Part I. Sourcing strategic plans sometimes have too many guidelines and to little action

April 1st, 2009

Let’s stop all of the chatter about strategic sourcing in the retail vertical and start implementing specific short term tactics that can drive immediate results...

Let’s stop all of the chatter about strategic sourcing in the retail vertical and start implementing specific short term tactics that can drive immediate results…

A strategy is simply a plan of action designed to achieve a particular goal. In the case of strategic sourcing, the simple goal should be to buy the best product (quality) at the best price and labor optimization (total cost) from the best suppliers (standards).

A lot of conversation takes place on a regular basis in the procurement space relative to the number of manual processes that remain in place in the retail vertical relative to the RFX process. To be sure, this is true. It does not mean however that retail organizations do not have a strategy as to how they choose to source. For example, the goal of a company may be to improve net profits: the strategy chosen might be to undertake an advertising campaign; invest in a new computer system; or reduce costs in order to adjust consumer pricing.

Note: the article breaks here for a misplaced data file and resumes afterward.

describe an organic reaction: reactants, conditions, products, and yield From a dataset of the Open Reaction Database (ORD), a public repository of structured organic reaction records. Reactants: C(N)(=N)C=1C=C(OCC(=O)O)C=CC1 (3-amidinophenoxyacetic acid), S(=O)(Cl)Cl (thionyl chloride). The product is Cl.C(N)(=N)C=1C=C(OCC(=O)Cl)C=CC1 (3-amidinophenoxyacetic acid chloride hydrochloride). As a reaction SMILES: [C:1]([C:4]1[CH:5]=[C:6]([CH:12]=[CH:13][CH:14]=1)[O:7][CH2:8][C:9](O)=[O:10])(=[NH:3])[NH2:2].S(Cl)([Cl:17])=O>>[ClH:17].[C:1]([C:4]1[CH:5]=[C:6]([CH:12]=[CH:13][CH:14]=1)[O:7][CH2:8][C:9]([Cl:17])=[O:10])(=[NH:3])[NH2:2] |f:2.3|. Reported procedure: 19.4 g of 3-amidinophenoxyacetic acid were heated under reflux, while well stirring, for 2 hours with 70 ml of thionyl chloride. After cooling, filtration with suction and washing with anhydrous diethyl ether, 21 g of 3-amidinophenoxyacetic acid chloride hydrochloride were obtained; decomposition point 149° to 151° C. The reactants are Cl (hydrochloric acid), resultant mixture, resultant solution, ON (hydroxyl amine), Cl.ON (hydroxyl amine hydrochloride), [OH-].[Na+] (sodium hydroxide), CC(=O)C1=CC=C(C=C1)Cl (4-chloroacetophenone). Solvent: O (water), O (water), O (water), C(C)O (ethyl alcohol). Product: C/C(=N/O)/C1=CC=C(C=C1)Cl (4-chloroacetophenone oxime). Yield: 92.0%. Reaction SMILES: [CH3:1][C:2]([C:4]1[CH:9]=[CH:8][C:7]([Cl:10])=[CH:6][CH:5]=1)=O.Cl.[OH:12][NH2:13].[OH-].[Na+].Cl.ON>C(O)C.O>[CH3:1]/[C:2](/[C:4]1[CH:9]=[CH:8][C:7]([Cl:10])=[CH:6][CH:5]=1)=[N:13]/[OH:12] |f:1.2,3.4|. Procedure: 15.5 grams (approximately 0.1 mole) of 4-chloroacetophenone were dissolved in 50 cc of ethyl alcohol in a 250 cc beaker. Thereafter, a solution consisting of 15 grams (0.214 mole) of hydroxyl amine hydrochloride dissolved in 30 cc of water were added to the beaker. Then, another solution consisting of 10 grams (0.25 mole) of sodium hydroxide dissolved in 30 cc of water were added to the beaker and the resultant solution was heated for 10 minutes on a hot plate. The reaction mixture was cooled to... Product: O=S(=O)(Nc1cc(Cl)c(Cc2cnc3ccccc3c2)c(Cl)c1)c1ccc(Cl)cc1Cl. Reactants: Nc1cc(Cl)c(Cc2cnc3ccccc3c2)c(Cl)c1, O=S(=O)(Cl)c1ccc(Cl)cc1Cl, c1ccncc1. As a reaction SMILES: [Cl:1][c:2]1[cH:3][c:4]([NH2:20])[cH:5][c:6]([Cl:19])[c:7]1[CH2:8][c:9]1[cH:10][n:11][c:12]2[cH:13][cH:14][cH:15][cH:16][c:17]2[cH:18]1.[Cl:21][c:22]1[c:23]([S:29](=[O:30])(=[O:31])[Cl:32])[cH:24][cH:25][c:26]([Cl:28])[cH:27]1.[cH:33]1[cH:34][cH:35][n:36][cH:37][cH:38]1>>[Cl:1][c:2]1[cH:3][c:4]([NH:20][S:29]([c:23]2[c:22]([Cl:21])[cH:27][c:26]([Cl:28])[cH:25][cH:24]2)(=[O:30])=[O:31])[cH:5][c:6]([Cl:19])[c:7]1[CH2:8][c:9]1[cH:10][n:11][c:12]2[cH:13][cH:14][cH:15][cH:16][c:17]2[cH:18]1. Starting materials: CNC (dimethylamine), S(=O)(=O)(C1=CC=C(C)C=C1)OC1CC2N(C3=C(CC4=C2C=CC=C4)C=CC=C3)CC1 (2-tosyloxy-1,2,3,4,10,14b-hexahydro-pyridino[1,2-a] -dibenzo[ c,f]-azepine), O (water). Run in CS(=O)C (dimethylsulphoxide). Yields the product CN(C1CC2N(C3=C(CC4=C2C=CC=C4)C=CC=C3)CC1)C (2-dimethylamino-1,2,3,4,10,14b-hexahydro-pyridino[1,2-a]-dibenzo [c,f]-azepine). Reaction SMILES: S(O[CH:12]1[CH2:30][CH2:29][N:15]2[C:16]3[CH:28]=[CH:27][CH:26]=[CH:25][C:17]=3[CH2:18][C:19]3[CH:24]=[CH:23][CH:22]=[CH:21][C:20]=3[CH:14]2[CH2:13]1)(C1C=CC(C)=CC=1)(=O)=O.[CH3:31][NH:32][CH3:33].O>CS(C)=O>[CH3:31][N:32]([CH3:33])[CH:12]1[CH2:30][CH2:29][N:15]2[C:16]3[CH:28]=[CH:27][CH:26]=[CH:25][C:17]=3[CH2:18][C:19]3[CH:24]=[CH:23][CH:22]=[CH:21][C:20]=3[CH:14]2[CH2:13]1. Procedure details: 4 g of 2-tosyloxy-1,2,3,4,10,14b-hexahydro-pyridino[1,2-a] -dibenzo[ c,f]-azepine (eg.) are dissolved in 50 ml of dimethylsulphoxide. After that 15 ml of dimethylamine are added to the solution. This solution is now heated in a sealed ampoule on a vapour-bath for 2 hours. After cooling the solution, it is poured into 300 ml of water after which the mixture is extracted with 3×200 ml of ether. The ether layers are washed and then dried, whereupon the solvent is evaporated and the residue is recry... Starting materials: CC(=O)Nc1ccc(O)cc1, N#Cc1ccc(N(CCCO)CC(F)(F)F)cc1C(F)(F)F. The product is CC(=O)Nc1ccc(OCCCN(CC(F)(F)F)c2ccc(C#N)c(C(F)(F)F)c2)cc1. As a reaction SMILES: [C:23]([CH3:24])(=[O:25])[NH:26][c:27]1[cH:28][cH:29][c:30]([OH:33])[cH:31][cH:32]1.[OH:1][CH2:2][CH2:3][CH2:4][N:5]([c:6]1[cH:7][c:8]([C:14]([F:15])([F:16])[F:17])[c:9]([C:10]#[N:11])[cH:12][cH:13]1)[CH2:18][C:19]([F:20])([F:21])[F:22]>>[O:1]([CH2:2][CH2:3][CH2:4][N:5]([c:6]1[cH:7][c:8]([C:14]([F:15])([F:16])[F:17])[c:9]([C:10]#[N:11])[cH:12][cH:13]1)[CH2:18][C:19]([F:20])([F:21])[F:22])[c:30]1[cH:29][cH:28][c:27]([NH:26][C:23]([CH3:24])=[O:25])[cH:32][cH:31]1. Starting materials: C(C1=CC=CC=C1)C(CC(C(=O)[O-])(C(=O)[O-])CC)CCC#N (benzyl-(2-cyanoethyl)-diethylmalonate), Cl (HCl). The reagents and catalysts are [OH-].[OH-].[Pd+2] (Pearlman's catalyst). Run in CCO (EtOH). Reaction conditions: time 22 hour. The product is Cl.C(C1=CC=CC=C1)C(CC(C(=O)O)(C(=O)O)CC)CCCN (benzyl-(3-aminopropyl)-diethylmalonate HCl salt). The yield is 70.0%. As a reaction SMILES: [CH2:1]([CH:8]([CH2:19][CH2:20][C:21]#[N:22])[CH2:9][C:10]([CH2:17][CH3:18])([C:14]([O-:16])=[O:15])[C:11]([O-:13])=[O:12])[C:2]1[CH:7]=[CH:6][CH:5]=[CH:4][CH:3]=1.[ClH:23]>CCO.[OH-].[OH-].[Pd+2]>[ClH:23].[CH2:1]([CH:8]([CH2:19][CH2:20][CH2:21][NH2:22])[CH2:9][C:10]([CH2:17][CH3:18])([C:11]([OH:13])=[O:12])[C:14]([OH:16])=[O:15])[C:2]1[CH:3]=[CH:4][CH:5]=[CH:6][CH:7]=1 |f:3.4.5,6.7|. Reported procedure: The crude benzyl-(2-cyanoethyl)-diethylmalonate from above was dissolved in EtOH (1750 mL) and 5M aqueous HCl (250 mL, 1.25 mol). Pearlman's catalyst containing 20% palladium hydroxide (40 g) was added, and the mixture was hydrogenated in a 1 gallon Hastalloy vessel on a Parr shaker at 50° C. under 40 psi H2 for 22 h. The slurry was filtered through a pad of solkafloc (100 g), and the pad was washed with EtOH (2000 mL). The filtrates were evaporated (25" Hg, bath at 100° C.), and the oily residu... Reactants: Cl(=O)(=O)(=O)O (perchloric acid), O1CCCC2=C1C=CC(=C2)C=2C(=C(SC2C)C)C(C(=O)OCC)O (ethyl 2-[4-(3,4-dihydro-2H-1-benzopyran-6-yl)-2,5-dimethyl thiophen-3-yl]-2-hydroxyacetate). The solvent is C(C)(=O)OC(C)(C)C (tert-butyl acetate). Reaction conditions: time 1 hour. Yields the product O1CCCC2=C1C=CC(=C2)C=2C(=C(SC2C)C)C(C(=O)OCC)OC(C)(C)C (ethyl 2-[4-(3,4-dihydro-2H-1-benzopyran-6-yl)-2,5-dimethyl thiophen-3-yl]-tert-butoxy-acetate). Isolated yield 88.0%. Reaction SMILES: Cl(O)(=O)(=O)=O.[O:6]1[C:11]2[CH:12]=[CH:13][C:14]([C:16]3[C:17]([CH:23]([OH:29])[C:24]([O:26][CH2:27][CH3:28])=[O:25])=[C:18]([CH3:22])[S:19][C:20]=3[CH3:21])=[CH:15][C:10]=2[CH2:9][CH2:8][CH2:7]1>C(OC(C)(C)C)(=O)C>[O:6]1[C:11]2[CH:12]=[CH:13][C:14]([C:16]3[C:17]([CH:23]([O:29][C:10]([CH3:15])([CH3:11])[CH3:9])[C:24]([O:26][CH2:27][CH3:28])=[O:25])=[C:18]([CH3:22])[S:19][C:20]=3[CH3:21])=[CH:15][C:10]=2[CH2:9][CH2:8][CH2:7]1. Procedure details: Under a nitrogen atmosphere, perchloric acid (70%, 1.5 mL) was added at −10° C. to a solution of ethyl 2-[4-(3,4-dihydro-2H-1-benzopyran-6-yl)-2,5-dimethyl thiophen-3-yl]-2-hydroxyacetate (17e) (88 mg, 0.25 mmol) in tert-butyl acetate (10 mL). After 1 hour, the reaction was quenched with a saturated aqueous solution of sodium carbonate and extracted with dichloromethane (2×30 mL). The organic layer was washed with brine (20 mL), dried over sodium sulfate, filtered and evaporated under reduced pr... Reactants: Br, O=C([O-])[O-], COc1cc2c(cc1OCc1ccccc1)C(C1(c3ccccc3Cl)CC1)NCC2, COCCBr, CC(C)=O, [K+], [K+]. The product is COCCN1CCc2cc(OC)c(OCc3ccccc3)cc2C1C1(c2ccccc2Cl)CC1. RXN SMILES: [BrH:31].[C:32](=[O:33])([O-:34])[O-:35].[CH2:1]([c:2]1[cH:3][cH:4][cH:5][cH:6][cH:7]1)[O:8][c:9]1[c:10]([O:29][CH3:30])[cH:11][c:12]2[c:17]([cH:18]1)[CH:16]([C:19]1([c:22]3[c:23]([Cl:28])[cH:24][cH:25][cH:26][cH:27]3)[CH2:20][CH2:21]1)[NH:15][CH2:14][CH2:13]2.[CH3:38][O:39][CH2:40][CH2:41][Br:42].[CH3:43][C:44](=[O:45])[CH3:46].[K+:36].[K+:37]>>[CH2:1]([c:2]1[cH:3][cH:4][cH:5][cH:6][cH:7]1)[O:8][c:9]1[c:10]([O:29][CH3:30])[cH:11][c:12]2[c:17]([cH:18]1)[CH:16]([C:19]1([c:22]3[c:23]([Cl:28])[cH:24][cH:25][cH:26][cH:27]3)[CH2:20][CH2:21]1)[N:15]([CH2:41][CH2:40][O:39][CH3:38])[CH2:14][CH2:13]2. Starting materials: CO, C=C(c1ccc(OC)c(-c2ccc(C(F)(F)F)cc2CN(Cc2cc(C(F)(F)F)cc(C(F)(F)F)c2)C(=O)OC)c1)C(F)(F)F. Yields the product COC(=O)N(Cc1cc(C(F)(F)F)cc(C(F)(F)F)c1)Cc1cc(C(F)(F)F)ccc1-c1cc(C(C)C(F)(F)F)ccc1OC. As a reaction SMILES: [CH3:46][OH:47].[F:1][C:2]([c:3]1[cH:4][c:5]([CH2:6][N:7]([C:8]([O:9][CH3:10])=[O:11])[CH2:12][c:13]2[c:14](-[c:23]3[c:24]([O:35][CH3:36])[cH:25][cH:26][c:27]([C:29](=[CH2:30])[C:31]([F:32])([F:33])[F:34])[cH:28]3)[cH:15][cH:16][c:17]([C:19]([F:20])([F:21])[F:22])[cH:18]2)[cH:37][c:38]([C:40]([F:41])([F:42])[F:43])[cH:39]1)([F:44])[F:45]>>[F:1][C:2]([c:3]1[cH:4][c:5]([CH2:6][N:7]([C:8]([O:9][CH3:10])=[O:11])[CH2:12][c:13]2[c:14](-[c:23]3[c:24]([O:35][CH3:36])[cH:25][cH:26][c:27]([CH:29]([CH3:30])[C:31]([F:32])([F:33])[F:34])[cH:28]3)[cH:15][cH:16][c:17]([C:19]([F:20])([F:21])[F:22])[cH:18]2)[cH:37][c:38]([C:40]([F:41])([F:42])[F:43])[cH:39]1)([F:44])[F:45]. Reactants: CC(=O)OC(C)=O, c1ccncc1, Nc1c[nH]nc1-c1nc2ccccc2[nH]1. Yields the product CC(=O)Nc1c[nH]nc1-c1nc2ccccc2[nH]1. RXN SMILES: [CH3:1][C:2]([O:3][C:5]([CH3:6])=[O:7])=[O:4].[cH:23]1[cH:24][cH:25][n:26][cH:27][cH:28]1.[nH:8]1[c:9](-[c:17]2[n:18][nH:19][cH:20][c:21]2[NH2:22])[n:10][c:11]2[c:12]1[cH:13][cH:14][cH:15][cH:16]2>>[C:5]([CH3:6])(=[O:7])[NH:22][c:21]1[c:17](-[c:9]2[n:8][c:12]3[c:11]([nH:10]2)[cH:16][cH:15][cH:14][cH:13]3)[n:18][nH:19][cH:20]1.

This author does not believe that just automating the RFX and other procurement processes results in a strategic sourcing initiative that will be successful. Having a central repository for contracts, RFI’s, RFP’s and RFQ’s does not mean the tool will be used in its entirety or properly. In fact, more times than not companies revert to using their time honored processes and adjusting new tools to fit their comfort level.

Enter the specific tactic. Ah yes, the tactical plan that delivers the strategic plan. Not exactly. Tactics may describe specific actions taken for a specific area and can certainly be accomplished without a strategic sourcing plan in place.

Tomorrow we will review the specific tactic of developing new sources of supply

We look forward to and appreciate your comments.

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